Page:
Robin Sen, honorary research fellow at Sheffield University, said it was important the DfE re-established trust in its processes ahead of a planned review of the children’s care system.

This, he said, meant being open to “perspectives other than the one it itself holds” and coming to decisions based on “garnering consensus between different key stakeholders”.

“Everything about SI445 gives little confidence that this will be the case,” he added.

“If the government wants to establish a genuine care review, as the Scottish Government did, then this is the latest illustration that now is time for it to rethink the way it is conducting itself."

An appeal hearing by Article 39 challenging the legality of amending statutory regulations without consulting the Children’s Commissioner during Covid-19 was heard last week.

At a previous High Court hearing Mrs Justice Lieven said Article 39 was right to question the removal of safeguards to children.

She said: “These are not administrative burdens, or minor matters, they are fundamental parts of a scheme to protecting vulnerable children.”

However, the Education Secretary was found to have acted lawfully in the circumstances, a ruling Article 39 continues to appeal against.

England is the only part of the UK to have amended children’s social care regulations during the pandemic.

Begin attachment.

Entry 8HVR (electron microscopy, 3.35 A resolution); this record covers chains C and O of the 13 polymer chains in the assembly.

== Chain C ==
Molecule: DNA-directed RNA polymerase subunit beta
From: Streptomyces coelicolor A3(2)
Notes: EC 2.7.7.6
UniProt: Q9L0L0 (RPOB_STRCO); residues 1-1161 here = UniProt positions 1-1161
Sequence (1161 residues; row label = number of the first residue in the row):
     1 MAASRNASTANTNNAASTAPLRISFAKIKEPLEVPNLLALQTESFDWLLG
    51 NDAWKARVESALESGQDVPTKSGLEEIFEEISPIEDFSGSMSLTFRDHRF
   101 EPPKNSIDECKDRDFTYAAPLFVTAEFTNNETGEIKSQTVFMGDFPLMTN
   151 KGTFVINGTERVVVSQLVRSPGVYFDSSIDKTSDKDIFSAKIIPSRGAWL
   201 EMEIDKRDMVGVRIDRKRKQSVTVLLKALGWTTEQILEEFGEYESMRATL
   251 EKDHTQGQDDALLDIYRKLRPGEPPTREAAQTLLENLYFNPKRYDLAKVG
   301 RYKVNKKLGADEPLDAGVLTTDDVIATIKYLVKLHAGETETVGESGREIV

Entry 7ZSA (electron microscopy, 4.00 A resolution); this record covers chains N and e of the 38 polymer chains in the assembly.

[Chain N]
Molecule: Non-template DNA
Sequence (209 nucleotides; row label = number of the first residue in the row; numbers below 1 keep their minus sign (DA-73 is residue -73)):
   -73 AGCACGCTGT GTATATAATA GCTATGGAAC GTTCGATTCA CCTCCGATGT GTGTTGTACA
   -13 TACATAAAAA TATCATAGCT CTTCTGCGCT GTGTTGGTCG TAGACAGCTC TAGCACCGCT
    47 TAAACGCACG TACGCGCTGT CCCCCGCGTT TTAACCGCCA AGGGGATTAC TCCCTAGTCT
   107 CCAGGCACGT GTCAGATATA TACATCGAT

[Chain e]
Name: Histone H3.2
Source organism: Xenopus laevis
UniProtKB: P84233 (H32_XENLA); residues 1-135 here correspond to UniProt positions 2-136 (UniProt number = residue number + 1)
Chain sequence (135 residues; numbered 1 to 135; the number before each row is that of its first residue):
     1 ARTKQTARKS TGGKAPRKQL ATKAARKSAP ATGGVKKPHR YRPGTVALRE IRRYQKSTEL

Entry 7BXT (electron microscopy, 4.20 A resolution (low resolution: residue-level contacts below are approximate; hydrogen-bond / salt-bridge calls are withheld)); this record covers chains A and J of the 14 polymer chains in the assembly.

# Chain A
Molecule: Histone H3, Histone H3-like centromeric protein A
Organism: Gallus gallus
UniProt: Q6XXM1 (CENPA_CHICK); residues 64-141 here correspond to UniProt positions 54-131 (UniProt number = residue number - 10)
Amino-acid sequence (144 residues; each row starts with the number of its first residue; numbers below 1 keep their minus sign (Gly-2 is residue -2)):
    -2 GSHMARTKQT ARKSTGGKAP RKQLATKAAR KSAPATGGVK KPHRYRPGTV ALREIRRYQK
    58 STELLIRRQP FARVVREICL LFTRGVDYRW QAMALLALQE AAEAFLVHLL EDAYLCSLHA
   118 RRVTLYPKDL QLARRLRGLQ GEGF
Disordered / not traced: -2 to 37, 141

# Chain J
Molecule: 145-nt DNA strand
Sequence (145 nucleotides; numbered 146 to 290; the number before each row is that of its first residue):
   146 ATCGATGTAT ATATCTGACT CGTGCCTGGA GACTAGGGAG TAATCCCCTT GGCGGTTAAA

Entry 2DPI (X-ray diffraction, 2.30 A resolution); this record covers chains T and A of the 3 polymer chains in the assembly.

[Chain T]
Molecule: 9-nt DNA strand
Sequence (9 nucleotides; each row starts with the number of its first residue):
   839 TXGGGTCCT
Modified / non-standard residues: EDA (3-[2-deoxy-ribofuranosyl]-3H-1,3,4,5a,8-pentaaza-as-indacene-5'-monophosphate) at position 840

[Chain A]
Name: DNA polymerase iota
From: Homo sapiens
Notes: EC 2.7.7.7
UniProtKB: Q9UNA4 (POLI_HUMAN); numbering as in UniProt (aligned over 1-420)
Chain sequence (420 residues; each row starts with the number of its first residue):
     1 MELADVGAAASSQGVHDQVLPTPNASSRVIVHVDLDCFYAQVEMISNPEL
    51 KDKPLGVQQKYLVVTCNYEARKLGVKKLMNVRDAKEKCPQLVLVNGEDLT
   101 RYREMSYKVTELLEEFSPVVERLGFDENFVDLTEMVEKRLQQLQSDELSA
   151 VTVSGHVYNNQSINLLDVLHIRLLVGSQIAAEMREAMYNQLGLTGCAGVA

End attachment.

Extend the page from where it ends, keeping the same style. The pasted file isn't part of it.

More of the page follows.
Relaxations that will continue after 25 September, based on the consultation findings, are the time taken for medical information in fostering and adoption assessments; use of virtual visits and extended time between Ofsted visits of children’s homes.

The Covid-related easements are not the first time the government has caused controversy over children’s rights. The 2017 Children and Social Work bill proposed relaxing some children’s social care duties to allow local authorities to innovate and try out different ways of working.

Article 39 warned this represented a “bonfire of children’s rights” built up over 80 years that would put vulnerable children at greater risk.

Fears were also expressed that the move was a stepping-stone to privatisation, with fewer statutory obligations making children’s social care more attractive to profiteering businesses.

A vigorous campaign by Article 39 and other organisations including BASW and Labour MP and former social worker Emma Lewell-Buck saw a government U-turn.

However, concern has remained among campaigners of a wider long-term goal of privatising in children’s social care.

Speaking in November 2014, then education secretary Michael Gove said he wanted to see “innovation and competition” in social work and praised private sector take-over of “under-perfoming” children’s services.

Not long after, a consultation on Powers to delegate children’s social care functions was published.

Opposition by campaigners saw the government limit such transfer to non-profit making organisations (though as Unison pointed out, nothing stopped them from setting up not-for-profit subsidiaries).

It is against this background that the latest moves to relax social care responsibilities to children during Covid-19 have caused such controversy.

This article is published by Professional Social work magazine which provides a platform for a range of perspectives across the social work sector. It does not necessarily reflect the views of the British Association of Social Workers.